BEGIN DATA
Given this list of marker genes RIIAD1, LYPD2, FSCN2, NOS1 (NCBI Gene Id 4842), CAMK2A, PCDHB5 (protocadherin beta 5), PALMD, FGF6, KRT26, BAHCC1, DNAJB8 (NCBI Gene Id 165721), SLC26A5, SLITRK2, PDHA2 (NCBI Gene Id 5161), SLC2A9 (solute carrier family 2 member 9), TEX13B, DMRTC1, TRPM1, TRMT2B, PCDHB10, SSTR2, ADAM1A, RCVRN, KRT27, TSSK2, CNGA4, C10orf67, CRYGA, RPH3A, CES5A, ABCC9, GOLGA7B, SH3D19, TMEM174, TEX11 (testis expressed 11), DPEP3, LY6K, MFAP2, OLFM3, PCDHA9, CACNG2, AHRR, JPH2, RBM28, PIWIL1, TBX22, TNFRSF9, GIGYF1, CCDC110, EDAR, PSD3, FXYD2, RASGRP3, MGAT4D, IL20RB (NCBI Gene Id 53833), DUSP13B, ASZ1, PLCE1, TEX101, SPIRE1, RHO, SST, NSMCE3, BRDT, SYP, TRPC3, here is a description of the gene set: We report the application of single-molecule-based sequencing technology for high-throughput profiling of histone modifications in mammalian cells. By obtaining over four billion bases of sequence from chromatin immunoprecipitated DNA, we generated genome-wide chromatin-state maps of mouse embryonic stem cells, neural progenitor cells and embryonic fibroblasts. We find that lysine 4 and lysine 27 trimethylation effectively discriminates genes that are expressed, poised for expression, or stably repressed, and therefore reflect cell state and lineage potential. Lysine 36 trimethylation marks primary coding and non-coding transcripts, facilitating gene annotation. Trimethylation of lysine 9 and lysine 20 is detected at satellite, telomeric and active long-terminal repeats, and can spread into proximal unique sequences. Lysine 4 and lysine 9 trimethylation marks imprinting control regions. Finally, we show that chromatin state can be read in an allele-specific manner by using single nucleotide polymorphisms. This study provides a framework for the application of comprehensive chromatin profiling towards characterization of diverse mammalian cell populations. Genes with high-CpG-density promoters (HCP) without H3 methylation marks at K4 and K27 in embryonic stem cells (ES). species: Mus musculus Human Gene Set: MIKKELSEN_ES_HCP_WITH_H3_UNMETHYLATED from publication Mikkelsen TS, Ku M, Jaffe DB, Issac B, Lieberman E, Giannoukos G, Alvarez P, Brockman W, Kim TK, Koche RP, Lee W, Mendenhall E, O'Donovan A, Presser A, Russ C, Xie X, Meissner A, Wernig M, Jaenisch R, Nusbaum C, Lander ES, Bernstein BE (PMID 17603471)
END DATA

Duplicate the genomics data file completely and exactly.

Given this list of marker genes RIIAD1, LYPD2, FSCN2, NOS1 (NCBI Gene Id 4842), CAMK2A, PCDHB5 (protocadherin beta 5), PALMD, FGF6, KRT26, BAHCC1, DNAJB8 (NCBI Gene Id 165721), SLC26A5, SLITRK2, PDHA2 (NCBI Gene Id 5161), SLC2A9 (solute carrier family 2 member 9), TEX13B, DMRTC1, TRPM1, TRMT2B, PCDHB10, SSTR2, ADAM1A, RCVRN, KRT27, TSSK2, CNGA4, C10orf67, CRYGA, RPH3A, CES5A, ABCC9, GOLGA7B, SH3D19, TMEM174, TEX11 (testis expressed 11), DPEP3, LY6K, MFAP2, OLFM3, PCDHA9, CACNG2, AHRR, JPH2, RBM28, PIWIL1, TBX22, TNFRSF9, GIGYF1, CCDC110, EDAR, PSD3, FXYD2, RASGRP3, MGAT4D, IL20RB (NCBI Gene Id 53833), DUSP13B, ASZ1, PLCE1, TEX101, SPIRE1, RHO, SST, NSMCE3, BRDT, SYP, TRPC3, here is a description of the gene set: We report the application of single-molecule-based sequencing technology for high-throughput profiling of histone modifications in mammalian cells. By obtaining over four billion bases of sequence from chromatin immunoprecipitated DNA, we generated genome-wide chromatin-state maps of mouse embryonic stem cells, neural progenitor cells and embryonic fibroblasts. We find that lysine 4 and lysine 27 trimethylation effectively discriminates genes that are expressed, poised for expression, or stably repressed, and therefore reflect cell state and lineage potential. Lysine 36 trimethylation marks primary coding and non-coding transcripts, facilitating gene annotation. Trimethylation of lysine 9 and lysine 20 is detected at satellite, telomeric and active long-terminal repeats, and can spread into proximal unique sequences. Lysine 4 and lysine 9 trimethylation marks imprinting control regions. Finally, we show that chromatin state can be read in an allele-specific manner by using single nucleotide polymorphisms. This study provides a framework for the application of comprehensive chromatin profiling towards characterization of diverse mammalian cell populations. Genes with high-CpG-density promoters (HCP) without H3 methylation marks at K4 and K27 in embryonic stem cells (ES). species: Mus musculus Human Gene Set: MIKKELSEN_ES_HCP_WITH_H3_UNMETHYLATED from publication Mikkelsen TS, Ku M, Jaffe DB, Issac B, Lieberman E, Giannoukos G, Alvarez P, Brockman W, Kim TK, Koche RP, Lee W, Mendenhall E, O'Donovan A, Presser A, Russ C, Xie X, Meissner A, Wernig M, Jaenisch R, Nusbaum C, Lander ES, Bernstein BE (PMID 17603471)